Philadelphia City Council has begun debating whether to tax soda and raise property taxes to help the school district close a $600 million deficit.
The Mayor has sent bills to City Council to enact a tax on sugar-sweetened drinks and to increase in the school district portion of the property tax ten percent. Councilman Wilson Goode said the city isn’t going to be able to provide all the money the district wants.
“The number is over 100 million some of which may be covered by the state or other stakeholders. The number we are targeting now is 66 million,” said Goode.
Councilman Darrell Clarke said the school district will need to prove the money is needed to get his vote.
“I’m not comfortable signing off on any levels of contribution until we get an accurate accounting of what is needed and what the funding will be used for in a very very targeted way,” said Clarke.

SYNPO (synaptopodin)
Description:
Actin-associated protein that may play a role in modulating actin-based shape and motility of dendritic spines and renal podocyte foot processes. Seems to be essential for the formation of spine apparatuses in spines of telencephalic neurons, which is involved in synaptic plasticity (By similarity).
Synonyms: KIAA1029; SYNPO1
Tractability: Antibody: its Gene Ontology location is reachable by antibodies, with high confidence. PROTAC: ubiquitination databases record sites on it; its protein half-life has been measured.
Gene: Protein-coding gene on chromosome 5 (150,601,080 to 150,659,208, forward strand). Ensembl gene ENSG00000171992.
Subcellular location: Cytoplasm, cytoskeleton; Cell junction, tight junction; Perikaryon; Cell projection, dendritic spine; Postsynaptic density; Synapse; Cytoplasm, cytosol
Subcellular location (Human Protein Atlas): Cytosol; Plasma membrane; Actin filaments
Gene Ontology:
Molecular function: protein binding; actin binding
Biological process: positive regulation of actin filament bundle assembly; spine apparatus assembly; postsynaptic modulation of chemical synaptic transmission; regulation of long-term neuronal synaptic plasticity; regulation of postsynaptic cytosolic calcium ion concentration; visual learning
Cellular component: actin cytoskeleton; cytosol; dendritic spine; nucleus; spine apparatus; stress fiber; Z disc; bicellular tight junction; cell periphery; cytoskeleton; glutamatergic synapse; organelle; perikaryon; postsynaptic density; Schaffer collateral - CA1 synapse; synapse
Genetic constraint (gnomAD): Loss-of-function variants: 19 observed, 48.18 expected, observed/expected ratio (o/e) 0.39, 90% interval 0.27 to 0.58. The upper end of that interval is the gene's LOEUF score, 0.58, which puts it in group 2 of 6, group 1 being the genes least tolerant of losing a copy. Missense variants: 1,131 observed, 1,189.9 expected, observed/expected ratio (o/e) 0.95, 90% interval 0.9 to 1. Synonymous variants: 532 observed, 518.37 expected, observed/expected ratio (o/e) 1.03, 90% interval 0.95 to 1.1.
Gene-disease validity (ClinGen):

Bottlers, unions and even mom and pop grocery stores are against the soda tax, which would add 24 cents to the cost of a regular size can of soda. Larry Ceisler is a spokesman for the alliance that defeated a soda tax last year. He said the tax will cut into sales and put people out of work.
“Common sense dictates when there is a loss of revenue there will be a loss of jobs,” said Ceisler.
At this point there doesn’t appear to be any consensus on the tax plan.